The three main factors in the shifting turf battle are (1) attrition as news organizations contract or disappear; (2) reporters working for organizations who have seats not coming regularly enough to protect their seats; and (3) the emergence of new media.

Attrition is not only inevitable, it’s something the organizations plan fights over well in advance. For example, Fox News and Bloomberg will ultimately battle for a front row seat when one of those is vacated. Wire services AP and Reuters have the front row, Bloomberg is second row. NBC, CBS, ABC and CNN have the front row, Fox News is second row.

The financial dire straits of many shareholder-owned news media, including the vaunted New York Times (did NYT have trouble meeting payroll the other day?), will undoubtedly play a role in White House seating. For example, the Tribune bankruptcy has led to its seats consolidating into the L.A. Times seat in the third row. McClatchy is a possibly vulnerable seat down the road.

People not showing up to protect their turf speaks for itself. Not everyone shows up for every briefing, and those hungering to move closer to the podium take note of who’s not showing up. Stop showing up, or show up infrequently, and your seat may become vulnerable.

As for the emergence of new media, the board knows it’s inevitable, although certainly assigned seats or workspaces haven’t happened yet. Politico is the closest to this model, but even it has a staff of roughly 50 people and a print edition. One reason is that the only organizations to whom the WHCA will even consider assigning seats (or, for that matter, the cramped workspaces crammed adjoining the briefing room) are WHCA members. Whether new media members will join the WHCA is an open question. Certainly, if you want the right to purchase a table at the WHCA annual dinner apparently a.k.a. “Prom” ($1,800 for a table of 10 seats), you have to be a member.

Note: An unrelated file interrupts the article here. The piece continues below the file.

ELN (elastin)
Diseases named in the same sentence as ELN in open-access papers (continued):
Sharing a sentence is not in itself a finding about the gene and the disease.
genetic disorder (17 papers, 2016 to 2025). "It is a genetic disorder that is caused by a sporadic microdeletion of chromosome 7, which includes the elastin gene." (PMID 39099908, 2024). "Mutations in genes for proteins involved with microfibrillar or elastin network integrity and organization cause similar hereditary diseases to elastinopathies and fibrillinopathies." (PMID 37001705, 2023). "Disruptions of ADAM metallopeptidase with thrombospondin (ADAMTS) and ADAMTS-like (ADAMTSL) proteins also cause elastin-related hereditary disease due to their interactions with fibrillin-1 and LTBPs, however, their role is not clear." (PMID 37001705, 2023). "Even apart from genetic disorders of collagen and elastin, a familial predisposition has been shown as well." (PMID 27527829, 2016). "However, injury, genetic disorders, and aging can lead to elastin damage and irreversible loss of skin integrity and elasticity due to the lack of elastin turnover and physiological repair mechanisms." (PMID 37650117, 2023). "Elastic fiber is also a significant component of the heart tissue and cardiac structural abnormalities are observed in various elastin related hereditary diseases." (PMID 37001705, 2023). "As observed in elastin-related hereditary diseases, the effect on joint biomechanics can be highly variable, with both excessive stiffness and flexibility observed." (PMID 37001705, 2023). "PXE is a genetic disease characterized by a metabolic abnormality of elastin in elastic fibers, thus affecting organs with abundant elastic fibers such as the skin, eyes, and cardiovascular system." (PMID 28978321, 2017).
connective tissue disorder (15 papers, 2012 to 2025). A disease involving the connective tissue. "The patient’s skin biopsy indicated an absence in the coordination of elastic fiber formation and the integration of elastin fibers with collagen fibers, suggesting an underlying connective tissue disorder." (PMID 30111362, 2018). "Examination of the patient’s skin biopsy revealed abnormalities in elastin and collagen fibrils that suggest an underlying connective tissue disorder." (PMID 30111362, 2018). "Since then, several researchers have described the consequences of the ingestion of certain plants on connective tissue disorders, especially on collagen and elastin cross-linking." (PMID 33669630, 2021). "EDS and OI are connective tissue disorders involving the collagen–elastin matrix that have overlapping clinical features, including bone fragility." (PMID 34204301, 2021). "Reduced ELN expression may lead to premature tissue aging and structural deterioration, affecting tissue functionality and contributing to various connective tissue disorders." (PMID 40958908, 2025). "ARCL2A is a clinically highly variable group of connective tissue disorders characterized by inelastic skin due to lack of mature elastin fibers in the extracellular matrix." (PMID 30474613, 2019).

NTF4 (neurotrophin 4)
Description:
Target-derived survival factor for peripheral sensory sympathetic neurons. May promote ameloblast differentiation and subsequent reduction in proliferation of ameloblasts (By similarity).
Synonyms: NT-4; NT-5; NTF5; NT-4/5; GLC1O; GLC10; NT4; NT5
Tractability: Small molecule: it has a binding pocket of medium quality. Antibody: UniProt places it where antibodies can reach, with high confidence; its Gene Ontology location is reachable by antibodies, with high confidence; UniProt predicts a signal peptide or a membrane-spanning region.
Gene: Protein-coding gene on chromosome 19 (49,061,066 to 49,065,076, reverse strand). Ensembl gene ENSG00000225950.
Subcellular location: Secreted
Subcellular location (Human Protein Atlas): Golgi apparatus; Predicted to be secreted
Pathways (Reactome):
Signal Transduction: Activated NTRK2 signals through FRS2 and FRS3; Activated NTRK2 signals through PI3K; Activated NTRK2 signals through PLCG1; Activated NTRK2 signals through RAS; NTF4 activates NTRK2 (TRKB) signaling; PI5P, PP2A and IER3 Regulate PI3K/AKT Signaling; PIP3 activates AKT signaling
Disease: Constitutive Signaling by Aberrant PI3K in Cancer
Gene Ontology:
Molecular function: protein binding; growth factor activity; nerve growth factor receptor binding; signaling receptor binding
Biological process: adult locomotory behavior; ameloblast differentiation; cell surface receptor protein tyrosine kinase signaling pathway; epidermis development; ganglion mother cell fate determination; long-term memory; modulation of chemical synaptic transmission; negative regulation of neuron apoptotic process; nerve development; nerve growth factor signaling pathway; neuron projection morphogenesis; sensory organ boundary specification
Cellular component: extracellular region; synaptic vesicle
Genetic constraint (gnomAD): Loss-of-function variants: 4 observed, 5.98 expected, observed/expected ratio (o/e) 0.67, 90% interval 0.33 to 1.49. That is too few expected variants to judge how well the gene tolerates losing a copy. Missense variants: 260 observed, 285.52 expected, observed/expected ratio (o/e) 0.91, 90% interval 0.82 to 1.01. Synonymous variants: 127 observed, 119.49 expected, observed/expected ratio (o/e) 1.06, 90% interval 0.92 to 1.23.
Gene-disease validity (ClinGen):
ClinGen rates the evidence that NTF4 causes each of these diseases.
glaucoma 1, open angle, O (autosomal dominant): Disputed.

In certain ways the musical chairs fight seems small. It’s inside baseball, but people seem to want to know about how things work inside the White House press corps, and this is one of those things. You’re unlikely to hear about this from Jeff Zeleny or “that guy from Flight of the Conchords” (Chuck Todd) for defensible reasons.

If for no other reason, Sam needs a handy guide to know whose seat he’s nabbing.


(Some chart notes on abbreviations:)
AFP = Agence-France Press (a major worldwide news agency akin to AP and Reuters)
NPR = National Public Radio
AURN = American Urban Radio Networks (the only African-American owned radio network)
VOA = Voice of America
CCH = Commerce Clearing House (another international-based publishing organization, owned by Wolters Kluwer)
UPI = United Press International
CSM = Christian Science Monitor
BNA = Bureau of National Affairs